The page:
An Emphasis on Community Relations: The Evolution of Local Police Work Through the Decades (Part 2)

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The Rock Springs Police Department in 2003. Photo courtesy of Jennifer Maze, RSPD Records Supervisor and Public Informant Officer.

Rock Springs Police Chief Dwane Pacheco is quite the Rock Springs Police Department veteran himself.

“It’ll be 29 years in August” with the RSPD, Pacheco said.

Before that, Pacheco spent time in the Air Force with law enforcement. Pacheco was appointed Rock Springs Police Chief in January 2015 and new Mayor Tim Kaumo reappointed him to that position last January.

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Pacheco echoed many of Keslar’s sentiments, but he said that the times we live in have forced some changes in police work. Over his nearly 30 year career, Pacheco has seen many changes take place, one of which includes dealing with illegal drugs.

Illegal drugs have been around for a long time, but the opioid crisis has added an entirely new dimension to the problem, along with methamphetamine. Pacheco described crystal meth as “crank on steroids.”

Beginning in the 1990s the RSPD began having a “drug box” at their headquarters so that citizens could dispose of empty or partly full containers of legal drugs which could potentially be used in an illegal manner if they fell into the wrong hands.

A Focus on Community’s Youth

Other changes include the police’s involvement with the community’s youth.

“School resource officers came in during the 1990s,” Pacheco said.

Currently, RSPD has three officers assigned to SRO duties among other responsibilities. Moreover, there is a police sergeant, a corporal and two police officers specifically working with youth in the community.

“We also have our junior police academy during the summer,” Pacheco added, giving young people a knowledge of how police work is done and why it is done in the way that it is done. RSPD likewise helps to sponsor youth camping by the Wind River in conjunction with the Board of Cooperative Educational Services.

When Pacheco started at RSPD, the Drug Abuse Resistance Education (DARE) program emphasized drug avoidance, which it still does. Today, though, there is also an emphasis with young people about how to make proper decisions in life, avoiding not only drugs but gangs and violence.

“We focus on youth vulnerabilities today versus what they were yesterday,” Pacheco said.

Rock Springs Police Department detectives in 2007. Photo courtesy of Jennifer Maze, RSPD Public Informant Officer and Records Supervisor.

Community Relations and Humanizing the Officers

Pacheco agreed with Keslar that community relations are vital for police work.

“With social media today and police shows on television, we need to let the community know that we’re real people on the police force,” Pacheco said. “We follow through with complaints. We have body cameras that record police work. There’s also security cameras around everywhere. If there is a complaint against a police officer, we investigate to see if there was a violation of our police policies or if it is a matter of a person’s perception.”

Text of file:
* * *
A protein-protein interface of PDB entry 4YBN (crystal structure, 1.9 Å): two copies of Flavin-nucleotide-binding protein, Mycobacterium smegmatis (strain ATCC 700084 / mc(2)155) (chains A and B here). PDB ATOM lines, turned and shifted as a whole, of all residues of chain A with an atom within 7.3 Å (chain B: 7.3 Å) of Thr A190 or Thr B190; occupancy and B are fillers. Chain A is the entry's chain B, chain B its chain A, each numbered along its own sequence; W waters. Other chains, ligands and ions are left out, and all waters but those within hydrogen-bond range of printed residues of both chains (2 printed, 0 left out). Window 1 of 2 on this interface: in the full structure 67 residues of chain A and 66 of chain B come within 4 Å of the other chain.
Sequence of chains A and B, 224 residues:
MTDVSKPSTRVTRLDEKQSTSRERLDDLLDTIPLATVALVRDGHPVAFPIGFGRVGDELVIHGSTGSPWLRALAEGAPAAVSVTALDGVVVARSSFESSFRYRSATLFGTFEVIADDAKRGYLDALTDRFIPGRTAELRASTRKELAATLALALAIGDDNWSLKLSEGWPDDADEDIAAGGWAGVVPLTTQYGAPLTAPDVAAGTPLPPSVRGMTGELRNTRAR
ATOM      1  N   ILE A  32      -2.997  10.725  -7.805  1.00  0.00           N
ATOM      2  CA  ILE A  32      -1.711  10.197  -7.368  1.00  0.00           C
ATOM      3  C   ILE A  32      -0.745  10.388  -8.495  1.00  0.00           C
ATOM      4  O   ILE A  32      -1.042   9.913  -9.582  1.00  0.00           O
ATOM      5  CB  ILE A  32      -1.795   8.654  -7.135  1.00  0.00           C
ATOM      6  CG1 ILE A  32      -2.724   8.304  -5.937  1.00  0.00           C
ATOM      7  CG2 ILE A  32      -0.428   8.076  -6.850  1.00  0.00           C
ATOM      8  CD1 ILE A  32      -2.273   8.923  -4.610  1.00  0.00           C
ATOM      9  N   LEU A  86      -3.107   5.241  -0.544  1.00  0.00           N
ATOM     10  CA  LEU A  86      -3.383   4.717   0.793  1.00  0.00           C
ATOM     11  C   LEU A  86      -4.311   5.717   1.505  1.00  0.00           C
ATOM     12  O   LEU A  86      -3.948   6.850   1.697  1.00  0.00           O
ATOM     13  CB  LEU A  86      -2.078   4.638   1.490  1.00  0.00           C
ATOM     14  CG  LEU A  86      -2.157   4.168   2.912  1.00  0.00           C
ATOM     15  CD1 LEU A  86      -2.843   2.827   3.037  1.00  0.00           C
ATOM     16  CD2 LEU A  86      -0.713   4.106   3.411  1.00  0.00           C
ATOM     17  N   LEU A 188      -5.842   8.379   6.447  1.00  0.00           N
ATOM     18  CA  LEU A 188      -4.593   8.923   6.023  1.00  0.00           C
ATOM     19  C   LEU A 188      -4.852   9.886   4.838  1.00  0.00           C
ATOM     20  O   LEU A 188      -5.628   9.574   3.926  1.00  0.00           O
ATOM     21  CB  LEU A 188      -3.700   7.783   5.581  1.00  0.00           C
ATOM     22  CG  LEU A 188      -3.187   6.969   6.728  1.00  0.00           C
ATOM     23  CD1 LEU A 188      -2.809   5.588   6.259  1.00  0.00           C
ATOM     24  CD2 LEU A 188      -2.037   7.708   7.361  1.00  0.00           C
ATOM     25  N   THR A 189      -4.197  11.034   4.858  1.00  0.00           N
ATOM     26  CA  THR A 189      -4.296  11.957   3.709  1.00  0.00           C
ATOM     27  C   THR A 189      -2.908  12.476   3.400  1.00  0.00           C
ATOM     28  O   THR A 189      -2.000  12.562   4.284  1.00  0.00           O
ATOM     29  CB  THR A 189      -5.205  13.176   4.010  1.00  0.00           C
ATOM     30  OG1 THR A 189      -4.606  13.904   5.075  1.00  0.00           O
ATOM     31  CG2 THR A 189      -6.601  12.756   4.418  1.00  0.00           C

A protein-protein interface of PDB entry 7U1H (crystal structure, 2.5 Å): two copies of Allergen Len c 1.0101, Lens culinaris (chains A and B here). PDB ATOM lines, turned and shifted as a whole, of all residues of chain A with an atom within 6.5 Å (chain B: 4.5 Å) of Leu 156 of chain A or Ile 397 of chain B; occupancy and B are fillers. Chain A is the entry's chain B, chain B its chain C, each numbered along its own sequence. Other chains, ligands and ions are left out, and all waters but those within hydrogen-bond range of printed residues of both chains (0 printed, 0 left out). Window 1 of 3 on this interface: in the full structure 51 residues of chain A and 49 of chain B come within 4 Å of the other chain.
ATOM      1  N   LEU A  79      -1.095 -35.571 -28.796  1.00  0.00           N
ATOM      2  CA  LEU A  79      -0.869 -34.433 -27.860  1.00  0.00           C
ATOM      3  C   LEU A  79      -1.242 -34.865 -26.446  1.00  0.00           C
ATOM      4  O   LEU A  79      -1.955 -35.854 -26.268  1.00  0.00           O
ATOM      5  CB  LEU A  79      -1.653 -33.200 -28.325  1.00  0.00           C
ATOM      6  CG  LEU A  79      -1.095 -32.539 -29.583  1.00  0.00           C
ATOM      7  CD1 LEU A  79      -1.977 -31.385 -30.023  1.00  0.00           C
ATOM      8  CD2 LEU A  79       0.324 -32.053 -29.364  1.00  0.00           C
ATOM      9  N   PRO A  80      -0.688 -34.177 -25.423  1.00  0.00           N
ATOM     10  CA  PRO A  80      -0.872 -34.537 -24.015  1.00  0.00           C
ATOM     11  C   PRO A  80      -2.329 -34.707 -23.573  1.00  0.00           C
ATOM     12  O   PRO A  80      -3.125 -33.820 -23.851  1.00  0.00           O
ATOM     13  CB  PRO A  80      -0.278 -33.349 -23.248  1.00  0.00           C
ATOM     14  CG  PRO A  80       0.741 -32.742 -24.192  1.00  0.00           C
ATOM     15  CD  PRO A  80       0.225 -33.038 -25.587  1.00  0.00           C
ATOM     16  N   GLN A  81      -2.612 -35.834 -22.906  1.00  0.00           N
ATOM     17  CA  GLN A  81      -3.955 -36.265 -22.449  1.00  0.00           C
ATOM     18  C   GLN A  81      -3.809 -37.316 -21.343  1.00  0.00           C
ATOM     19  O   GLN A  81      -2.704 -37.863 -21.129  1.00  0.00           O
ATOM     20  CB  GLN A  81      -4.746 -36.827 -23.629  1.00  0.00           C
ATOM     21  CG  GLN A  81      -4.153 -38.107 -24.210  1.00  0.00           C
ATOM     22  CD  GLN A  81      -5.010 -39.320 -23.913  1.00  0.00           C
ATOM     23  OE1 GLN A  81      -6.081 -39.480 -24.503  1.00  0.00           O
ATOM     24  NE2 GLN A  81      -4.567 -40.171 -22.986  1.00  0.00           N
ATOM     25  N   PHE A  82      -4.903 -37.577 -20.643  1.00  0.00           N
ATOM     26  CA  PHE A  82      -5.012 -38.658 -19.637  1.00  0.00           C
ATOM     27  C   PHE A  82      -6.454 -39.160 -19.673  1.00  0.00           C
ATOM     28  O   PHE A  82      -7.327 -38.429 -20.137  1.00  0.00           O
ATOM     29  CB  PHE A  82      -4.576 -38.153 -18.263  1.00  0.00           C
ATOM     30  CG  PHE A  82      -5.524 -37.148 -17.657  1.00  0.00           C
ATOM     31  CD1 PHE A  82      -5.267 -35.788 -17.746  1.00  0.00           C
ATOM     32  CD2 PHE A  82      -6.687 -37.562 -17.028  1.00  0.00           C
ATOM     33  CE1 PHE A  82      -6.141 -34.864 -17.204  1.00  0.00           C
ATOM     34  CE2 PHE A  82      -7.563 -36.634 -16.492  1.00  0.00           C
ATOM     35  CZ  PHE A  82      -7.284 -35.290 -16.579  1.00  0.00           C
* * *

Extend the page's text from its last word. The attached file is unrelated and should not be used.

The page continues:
Acknowledging the negative publicity that police have sometimes gotten in recent years, Pacheco said that it is important for the public to allow the investigative process to go through when there is a complaint about police behavior.

“People see a snippet of information on social media but they don’t see the whole picture,” Pacheco said. “Half-information doesn’t serve anybody well.”

The RSPD does make efforts to reach out to the public through events such as the annual “Blue Mass” honoring policemen and first responders at Holy Spirit Catholic Community, and through the recent Open House at the police headquarters showing the facilities “so the public can see their tax dollars at work,” Pacheco said, and the awards banquet honoring police officers who have merited special recognition during the past year.

“These are ways of putting faces to the names you read about in the paper,” Pacheco explained.

In the age of technology, police officer’s have body cameras that record every interaction an officer has with a citizen. This notes a big change from when Pacheco started in the police force.

“Back when I started in police work we were told to do everything as if you had a camera on your shoulder,” Pacheco said. “Now, we do have cameras. Most of our guys do it right, and they do it right out of a sense of integrity, not out of fear of negative publicity.”

Pacheco, however, had one final word of caution. “Wyoming is a right to bear concealed arms state, so police have to assume that every suspect is potentially armed. We have to approach each suspect as if they were potentially armed.”


This is Part 2 of a three-part series on the evolution of local police work, with historic photos courtesy of the Rock Springs and Green River Police Departments. Keep your eye out for the next installments. Check out part 1 of The Evolution of Local Police Work Through the Decades.